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Review: BlackBerry 9800 Torch

Form Basics Extras Video Wrap-Up Comments  10  

Music Camera Photos/Video Browse/Customize Extras  

The BlackBerry camera software continues to be fairly basic. Leaving the side convenience key set to launch the camera is the best and fastest way to get at it. It launches in perhaps a second or so. The Torch has a 5 megapixel camera with autofocus and an LED flash. The autofocus is set to work continuously. There is no focusing box that appears and turns green when the camera is ready. According to RIM, the Torch is always focusing as the camera is moved around. It can also be turned off (effectively setting the Torch to fixed-focus mode) or set to single-shot mode, which means it will only work once, then revert to continuous autofocus. My guess is this choice is going to confuse most people, leading them to ignore the feature.

The physical button can be used to focus and take pictures, as can a software button on the Torch's display. Some basic options can be controlled from the viewfinder without calling up a separate menu. The flash can be turned off, on or set to auto. The geo-tagging can be turned on or of. And the shooting mode can be changed, which includes a wide list of options (auto, face detection, portrait, sports, landscape, party (my FAVE!), close-up, snow, beach, night, and text). The BlackBerry key can be used to get at several other settings, such as resolution, where pictures are stored, etc.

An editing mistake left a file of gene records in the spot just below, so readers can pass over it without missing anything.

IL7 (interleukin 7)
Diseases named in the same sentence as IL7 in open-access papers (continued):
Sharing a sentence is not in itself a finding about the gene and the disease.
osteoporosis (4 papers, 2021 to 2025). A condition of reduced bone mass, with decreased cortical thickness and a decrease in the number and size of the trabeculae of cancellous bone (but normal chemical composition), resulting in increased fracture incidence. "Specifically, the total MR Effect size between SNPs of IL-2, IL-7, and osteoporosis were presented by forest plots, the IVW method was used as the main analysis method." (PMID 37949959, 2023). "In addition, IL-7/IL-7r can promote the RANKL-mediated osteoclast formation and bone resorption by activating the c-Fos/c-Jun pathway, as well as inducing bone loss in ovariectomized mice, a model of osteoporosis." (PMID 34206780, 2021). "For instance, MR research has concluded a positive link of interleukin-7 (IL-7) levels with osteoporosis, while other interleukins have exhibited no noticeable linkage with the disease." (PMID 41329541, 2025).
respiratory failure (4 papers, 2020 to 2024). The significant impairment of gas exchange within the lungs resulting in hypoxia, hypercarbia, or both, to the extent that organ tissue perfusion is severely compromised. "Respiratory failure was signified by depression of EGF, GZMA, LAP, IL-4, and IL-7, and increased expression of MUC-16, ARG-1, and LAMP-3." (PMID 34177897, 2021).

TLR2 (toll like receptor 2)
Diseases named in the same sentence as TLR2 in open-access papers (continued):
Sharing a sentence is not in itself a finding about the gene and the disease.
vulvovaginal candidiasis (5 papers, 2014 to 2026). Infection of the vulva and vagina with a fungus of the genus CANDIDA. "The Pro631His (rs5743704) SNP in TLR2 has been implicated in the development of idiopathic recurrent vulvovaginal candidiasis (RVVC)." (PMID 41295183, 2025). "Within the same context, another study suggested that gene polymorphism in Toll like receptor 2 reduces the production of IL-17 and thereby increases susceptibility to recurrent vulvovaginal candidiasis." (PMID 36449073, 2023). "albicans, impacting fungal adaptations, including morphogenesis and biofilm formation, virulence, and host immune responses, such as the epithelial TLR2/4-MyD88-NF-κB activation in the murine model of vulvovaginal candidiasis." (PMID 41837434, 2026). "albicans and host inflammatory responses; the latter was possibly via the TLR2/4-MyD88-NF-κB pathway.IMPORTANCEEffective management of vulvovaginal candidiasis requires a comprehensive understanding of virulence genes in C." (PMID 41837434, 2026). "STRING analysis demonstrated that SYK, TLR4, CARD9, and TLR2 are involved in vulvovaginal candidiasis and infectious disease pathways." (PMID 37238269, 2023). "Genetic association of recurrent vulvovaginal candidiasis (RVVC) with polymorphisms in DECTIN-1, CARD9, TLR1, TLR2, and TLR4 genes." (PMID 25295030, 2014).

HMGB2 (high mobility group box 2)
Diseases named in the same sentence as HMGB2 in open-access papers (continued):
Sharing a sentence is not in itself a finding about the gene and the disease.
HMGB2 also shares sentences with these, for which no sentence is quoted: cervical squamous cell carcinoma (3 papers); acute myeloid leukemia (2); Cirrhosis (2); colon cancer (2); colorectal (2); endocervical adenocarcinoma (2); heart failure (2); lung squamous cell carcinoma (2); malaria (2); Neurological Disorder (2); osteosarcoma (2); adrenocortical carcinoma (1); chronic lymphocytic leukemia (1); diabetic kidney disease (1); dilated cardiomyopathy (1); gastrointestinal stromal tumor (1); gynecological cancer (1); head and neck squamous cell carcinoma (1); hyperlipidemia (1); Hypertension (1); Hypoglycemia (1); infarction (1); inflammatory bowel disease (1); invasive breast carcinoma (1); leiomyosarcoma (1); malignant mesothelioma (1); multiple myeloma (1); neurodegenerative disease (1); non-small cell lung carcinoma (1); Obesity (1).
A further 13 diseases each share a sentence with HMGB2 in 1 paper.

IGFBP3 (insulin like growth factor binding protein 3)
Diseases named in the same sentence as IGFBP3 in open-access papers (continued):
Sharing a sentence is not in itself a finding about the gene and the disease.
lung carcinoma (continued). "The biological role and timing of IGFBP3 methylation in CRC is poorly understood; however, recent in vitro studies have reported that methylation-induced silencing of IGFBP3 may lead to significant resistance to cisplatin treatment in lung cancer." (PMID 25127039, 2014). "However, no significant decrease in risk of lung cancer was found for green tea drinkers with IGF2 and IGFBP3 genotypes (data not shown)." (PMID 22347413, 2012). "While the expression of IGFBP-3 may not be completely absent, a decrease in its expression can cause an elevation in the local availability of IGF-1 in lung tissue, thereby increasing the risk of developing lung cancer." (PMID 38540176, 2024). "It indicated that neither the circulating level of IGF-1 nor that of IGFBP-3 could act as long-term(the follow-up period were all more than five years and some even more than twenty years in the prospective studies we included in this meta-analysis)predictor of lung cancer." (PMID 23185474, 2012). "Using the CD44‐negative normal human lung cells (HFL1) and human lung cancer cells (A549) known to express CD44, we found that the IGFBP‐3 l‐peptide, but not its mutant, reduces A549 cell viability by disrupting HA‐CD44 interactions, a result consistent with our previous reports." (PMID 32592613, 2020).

When you want to take a picture, the Torch responds pretty quickly. It shoots and saves pictures in 1.0 - 1.5 seconds, which is about the best you can expect from a phone.

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The video camera's controls are pretty much identical.

 

Gallery

One thing I like about the Torch's camera is that it puts a thumbnail of the most recent shot in the corner of the viewfinder. This means you can see the picture you last shot. Press it, and it opens the gallery application.

The Torch's gallery app has been redone and is much, much better than what RIM has offered in the past. Pictures can be viewed as a list, or in a grid. From the main gallery view, pictures can be selected, moved, shared, edited, and all that you expect.

Once you open a picture, you can skate through the entire gallery by swiping in either direction. Editing features are limited to rotating. Pictures can be shared via email, MMS, Bluetooth, Twitter, GoogleTalk or Facebook. That's some nice social networking integration.

I would have preferred to see some more editing features built into the gallery app. You can zoom, but not crop?

 
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